19 Jun. 2019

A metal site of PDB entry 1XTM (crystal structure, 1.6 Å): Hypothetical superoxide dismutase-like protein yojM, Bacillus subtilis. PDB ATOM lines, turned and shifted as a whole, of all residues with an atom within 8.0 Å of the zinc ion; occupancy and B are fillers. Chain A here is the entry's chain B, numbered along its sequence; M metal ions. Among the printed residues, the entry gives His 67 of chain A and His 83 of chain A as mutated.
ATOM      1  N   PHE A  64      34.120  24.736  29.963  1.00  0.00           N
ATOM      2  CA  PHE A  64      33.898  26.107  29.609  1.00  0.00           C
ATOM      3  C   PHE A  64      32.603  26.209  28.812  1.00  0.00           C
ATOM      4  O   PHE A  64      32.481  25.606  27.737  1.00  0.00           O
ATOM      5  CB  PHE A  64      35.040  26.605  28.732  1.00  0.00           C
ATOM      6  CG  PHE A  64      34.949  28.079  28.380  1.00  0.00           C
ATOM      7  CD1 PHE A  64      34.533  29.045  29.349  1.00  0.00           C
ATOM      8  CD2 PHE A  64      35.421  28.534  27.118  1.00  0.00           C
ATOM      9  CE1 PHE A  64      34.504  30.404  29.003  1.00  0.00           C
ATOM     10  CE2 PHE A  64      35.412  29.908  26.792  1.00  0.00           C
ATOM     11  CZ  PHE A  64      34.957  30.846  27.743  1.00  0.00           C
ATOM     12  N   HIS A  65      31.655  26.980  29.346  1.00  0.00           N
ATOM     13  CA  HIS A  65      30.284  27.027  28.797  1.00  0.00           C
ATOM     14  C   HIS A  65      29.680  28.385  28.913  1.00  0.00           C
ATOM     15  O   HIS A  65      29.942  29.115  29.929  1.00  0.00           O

Venezuelan migrant Ailin Tua, 43, poses for a picture with her daughters Paola, 18, and Sofia, 13, as they wait for a taxi to continue their journey, after they processed their documents at the Ecuadorian-Peruvian border service centre, on the outskirts of Tumbes, Peru, June 17, 2019. Tua is a seamstress who had her own workshop, until lack of customers and the high price of raw materials forced her to close. She said that her husband was a truck driver and had a good income. "He killed himself for more than 28 years... on Venezuela's highways, thank God, who took care of him for such long time while working to support us and support his family," but when "the owner of the company where he worked migrated to the United States the business closed." In 2017 her husband left the country, first to Ecuador and then to Peru, but it was not until six months later that he managed to get a stable job and was able to send money back to Venezuela. These were tough months for her husband. "He slept on the street for almost four months," she said. The final trigger take the family out of Venezuela was a kidnap threat, "I received a call and they said: 'Ahilin, I want $350 right now or I'll go to kidnap Paola and Sofia, I will go to their schools.'" "I stopped a taxi, and I went to their schools to pick them up quickly, then we went home, and packed what we could carry in two black trash bags... and ran to my sisters' house." Tua left her daughters living with her sister in another town and migrated to try and establish a new home, before going back to Venezuela to collect her daughters. REUTERS/Carlos Garcia Rawlins SEARCH "MOTHERS REFUGEE" FOR THIS STORY. SEARCH "WIDER IMAGE" FOR ALL STORIES.